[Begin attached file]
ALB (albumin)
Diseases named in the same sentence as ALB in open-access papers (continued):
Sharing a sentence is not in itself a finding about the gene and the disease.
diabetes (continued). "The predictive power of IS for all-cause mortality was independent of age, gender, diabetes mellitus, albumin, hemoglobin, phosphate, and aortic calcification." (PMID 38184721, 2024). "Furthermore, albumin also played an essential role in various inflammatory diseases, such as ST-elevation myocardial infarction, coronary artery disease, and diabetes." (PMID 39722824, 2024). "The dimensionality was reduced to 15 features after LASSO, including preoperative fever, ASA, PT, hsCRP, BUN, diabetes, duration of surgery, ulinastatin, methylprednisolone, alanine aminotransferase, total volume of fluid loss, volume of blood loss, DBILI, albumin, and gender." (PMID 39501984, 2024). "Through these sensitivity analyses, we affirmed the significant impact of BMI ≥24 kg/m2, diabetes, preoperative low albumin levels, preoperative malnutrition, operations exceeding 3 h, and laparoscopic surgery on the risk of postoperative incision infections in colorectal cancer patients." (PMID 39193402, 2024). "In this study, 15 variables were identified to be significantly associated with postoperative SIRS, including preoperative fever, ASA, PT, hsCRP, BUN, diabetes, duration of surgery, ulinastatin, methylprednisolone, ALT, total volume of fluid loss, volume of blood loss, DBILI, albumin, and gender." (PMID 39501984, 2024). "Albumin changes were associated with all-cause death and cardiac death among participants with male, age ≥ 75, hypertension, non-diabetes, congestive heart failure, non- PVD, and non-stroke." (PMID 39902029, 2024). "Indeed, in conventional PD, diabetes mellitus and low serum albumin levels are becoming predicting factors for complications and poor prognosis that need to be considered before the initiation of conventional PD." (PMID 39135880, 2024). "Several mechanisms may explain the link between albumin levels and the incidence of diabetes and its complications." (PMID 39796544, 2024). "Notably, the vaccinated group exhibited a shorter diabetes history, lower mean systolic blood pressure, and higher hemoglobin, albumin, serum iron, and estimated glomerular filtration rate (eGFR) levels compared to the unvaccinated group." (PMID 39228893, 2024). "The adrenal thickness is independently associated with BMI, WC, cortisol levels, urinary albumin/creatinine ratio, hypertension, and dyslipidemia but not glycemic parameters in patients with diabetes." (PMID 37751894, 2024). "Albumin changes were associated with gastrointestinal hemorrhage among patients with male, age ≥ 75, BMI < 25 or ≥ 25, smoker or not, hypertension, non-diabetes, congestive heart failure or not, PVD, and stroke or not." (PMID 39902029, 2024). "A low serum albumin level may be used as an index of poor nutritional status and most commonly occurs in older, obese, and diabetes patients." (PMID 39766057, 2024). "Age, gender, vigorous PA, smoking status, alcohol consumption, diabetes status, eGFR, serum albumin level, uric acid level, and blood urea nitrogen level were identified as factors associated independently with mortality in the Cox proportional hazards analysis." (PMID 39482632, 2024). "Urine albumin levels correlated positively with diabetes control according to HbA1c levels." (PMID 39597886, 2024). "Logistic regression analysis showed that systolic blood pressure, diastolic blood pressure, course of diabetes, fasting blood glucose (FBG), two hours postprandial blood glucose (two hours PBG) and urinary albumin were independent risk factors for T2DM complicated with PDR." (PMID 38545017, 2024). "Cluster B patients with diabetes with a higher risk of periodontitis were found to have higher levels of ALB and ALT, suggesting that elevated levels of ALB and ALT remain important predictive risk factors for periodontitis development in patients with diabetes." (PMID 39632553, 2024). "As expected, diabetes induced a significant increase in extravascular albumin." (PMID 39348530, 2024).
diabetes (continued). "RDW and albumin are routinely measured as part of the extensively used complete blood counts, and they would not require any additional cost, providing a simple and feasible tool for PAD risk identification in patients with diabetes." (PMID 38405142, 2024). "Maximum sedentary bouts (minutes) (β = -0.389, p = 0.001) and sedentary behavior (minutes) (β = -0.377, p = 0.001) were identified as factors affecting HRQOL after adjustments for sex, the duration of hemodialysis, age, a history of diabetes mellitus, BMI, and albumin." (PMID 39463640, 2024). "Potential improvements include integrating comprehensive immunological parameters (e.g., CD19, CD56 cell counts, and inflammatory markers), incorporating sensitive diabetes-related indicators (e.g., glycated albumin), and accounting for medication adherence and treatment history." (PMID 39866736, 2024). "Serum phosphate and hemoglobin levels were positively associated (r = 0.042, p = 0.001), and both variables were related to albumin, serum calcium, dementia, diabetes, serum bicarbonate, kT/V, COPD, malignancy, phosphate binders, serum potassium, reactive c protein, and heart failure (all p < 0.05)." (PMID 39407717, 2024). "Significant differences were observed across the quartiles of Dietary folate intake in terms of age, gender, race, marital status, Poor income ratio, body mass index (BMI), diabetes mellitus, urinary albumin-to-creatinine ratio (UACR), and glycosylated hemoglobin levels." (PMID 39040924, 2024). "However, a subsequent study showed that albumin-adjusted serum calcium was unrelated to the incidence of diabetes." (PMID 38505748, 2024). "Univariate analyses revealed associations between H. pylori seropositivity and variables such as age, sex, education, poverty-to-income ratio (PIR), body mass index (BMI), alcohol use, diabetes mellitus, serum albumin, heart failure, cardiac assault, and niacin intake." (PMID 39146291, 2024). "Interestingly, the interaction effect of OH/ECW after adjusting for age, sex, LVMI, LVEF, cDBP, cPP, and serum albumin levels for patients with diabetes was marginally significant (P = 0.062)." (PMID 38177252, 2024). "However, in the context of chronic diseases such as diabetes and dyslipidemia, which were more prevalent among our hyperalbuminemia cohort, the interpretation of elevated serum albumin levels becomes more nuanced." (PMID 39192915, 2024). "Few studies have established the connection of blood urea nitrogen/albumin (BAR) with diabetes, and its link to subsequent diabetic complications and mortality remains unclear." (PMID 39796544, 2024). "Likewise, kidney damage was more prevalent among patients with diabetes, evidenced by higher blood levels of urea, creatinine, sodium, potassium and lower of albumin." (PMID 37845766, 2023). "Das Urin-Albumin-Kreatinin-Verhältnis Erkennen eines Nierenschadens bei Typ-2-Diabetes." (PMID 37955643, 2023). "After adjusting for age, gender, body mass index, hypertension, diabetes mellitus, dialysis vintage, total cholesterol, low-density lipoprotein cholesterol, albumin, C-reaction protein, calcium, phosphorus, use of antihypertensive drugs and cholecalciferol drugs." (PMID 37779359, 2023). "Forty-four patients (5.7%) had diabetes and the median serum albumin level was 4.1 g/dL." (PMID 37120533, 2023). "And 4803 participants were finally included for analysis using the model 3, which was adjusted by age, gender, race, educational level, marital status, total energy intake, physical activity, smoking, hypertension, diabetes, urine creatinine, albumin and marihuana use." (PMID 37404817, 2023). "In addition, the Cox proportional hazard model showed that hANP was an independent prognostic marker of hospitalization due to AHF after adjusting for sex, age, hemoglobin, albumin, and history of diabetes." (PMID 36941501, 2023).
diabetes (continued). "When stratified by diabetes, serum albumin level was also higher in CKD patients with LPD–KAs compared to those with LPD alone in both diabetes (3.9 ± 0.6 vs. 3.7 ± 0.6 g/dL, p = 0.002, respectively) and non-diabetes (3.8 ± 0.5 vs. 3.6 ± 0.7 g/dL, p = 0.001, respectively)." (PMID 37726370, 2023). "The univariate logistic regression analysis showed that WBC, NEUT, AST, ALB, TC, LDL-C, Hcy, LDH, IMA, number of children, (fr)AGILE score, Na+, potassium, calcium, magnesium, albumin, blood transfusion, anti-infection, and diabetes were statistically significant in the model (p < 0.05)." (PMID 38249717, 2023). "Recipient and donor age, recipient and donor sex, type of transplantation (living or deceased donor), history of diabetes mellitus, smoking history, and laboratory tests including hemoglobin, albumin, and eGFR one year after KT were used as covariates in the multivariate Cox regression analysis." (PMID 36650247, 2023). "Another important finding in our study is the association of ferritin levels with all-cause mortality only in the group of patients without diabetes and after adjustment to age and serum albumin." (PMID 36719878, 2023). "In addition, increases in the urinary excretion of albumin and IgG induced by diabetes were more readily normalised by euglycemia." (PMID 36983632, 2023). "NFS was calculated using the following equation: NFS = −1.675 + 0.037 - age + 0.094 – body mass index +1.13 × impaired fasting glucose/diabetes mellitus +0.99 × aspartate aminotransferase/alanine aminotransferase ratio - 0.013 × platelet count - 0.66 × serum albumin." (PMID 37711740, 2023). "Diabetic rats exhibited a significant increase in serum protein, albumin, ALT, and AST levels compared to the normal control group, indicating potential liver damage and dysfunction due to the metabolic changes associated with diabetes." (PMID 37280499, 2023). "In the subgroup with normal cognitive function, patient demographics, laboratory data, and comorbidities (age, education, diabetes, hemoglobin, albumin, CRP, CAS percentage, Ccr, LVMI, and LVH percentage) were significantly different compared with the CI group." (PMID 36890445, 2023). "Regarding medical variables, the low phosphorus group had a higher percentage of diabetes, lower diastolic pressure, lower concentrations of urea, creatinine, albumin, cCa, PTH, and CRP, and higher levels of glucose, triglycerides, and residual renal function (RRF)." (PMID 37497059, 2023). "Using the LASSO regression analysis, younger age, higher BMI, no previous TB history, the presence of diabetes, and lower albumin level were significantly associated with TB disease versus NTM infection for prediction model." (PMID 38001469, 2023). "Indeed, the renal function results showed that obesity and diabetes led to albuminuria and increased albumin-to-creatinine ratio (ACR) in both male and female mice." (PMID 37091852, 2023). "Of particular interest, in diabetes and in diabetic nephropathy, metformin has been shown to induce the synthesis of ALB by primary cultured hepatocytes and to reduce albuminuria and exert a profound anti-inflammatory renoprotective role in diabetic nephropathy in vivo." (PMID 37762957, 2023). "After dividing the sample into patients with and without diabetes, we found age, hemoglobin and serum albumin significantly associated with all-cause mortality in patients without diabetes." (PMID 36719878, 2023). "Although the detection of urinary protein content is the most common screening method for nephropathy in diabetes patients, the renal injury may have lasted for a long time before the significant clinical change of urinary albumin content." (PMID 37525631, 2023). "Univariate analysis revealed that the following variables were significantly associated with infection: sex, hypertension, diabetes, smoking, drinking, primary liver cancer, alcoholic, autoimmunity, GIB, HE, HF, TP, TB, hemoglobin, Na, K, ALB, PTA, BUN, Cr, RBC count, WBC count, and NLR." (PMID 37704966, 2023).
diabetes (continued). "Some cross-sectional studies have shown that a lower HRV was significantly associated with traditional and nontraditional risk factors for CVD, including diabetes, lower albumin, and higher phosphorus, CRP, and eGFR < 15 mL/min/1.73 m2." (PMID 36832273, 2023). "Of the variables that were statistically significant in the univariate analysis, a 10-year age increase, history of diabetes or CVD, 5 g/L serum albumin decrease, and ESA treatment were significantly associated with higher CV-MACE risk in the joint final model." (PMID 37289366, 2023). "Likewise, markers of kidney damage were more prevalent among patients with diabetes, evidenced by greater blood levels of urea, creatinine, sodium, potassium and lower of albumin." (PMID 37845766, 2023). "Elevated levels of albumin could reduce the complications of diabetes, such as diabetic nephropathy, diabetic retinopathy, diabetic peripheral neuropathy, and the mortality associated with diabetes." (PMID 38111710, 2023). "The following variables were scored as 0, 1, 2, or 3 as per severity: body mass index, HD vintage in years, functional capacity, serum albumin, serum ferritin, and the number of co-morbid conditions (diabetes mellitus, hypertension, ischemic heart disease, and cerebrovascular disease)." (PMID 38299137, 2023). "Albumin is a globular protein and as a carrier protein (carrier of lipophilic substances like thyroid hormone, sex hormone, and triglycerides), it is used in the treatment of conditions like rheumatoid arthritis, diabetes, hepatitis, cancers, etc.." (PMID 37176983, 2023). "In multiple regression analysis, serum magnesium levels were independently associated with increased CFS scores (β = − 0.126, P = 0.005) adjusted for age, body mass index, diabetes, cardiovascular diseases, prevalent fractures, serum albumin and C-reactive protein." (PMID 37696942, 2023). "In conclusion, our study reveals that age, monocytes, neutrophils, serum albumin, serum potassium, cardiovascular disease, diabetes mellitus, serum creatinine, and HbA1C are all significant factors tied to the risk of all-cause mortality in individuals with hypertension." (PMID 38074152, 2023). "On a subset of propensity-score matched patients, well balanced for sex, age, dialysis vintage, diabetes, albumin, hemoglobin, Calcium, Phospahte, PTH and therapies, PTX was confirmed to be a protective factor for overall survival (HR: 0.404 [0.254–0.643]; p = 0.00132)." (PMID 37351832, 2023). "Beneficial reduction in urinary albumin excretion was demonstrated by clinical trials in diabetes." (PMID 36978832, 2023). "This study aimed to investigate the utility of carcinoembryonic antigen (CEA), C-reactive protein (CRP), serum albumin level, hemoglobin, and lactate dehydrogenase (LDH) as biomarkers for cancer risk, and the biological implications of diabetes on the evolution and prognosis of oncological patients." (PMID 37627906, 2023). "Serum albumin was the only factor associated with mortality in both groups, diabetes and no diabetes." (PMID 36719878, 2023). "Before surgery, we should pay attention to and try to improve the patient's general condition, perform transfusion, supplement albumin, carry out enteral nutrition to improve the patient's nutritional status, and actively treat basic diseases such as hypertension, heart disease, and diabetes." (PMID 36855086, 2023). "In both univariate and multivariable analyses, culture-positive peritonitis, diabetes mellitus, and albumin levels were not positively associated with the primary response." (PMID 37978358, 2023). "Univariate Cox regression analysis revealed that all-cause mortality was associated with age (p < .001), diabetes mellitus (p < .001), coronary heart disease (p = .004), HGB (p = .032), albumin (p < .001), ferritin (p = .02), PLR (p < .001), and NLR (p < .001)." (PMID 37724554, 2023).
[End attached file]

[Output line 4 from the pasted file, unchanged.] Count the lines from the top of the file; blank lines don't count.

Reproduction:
diabetes (continued). "The predictive power of IS for all-cause mortality was independent of age, gender, diabetes mellitus, albumin, hemoglobin, phosphate, and aortic calcification." (PMID 38184721, 2024). "Furthermore, albumin also played an essential role in various inflammatory diseases, such as ST-elevation myocardial infarction, coronary artery disease, and diabetes." (PMID 39722824, 2024). "The dimensionality was reduced to 15 features after LASSO, including preoperative fever, ASA, PT, hsCRP, BUN, diabetes, duration of surgery, ulinastatin, methylprednisolone, alanine aminotransferase, total volume of fluid loss, volume of blood loss, DBILI, albumin, and gender." (PMID 39501984, 2024). "Through these sensitivity analyses, we affirmed the significant impact of BMI ≥24 kg/m2, diabetes, preoperative low albumin levels, preoperative malnutrition, operations exceeding 3 h, and laparoscopic surgery on the risk of postoperative incision infections in colorectal cancer patients." (PMID 39193402, 2024). "In this study, 15 variables were identified to be significantly associated with postoperative SIRS, including preoperative fever, ASA, PT, hsCRP, BUN, diabetes, duration of surgery, ulinastatin, methylprednisolone, ALT, total volume of fluid loss, volume of blood loss, DBILI, albumin, and gender." (PMID 39501984, 2024). "Albumin changes were associated with all-cause death and cardiac death among participants with male, age ≥ 75, hypertension, non-diabetes, congestive heart failure, non- PVD, and non-stroke." (PMID 39902029, 2024). "Indeed, in conventional PD, diabetes mellitus and low serum albumin levels are becoming predicting factors for complications and poor prognosis that need to be considered before the initiation of conventional PD." (PMID 39135880, 2024). "Several mechanisms may explain the link between albumin levels and the incidence of diabetes and its complications." (PMID 39796544, 2024). "Notably, the vaccinated group exhibited a shorter diabetes history, lower mean systolic blood pressure, and higher hemoglobin, albumin, serum iron, and estimated glomerular filtration rate (eGFR) levels compared to the unvaccinated group." (PMID 39228893, 2024). "The adrenal thickness is independently associated with BMI, WC, cortisol levels, urinary albumin/creatinine ratio, hypertension, and dyslipidemia but not glycemic parameters in patients with diabetes." (PMID 37751894, 2024). "Albumin changes were associated with gastrointestinal hemorrhage among patients with male, age ≥ 75, BMI < 25 or ≥ 25, smoker or not, hypertension, non-diabetes, congestive heart failure or not, PVD, and stroke or not." (PMID 39902029, 2024). "A low serum albumin level may be used as an index of poor nutritional status and most commonly occurs in older, obese, and diabetes patients." (PMID 39766057, 2024). "Age, gender, vigorous PA, smoking status, alcohol consumption, diabetes status, eGFR, serum albumin level, uric acid level, and blood urea nitrogen level were identified as factors associated independently with mortality in the Cox proportional hazards analysis." (PMID 39482632, 2024). "Urine albumin levels correlated positively with diabetes control according to HbA1c levels." (PMID 39597886, 2024). "Logistic regression analysis showed that systolic blood pressure, diastolic blood pressure, course of diabetes, fasting blood glucose (FBG), two hours postprandial blood glucose (two hours PBG) and urinary albumin were independent risk factors for T2DM complicated with PDR." (PMID 38545017, 2024). "Cluster B patients with diabetes with a higher risk of periodontitis were found to have higher levels of ALB and ALT, suggesting that elevated levels of ALB and ALT remain important predictive risk factors for periodontitis development in patients with diabetes." (PMID 39632553, 2024). "As expected, diabetes induced a significant increase in extravascular albumin." (PMID 39348530, 2024).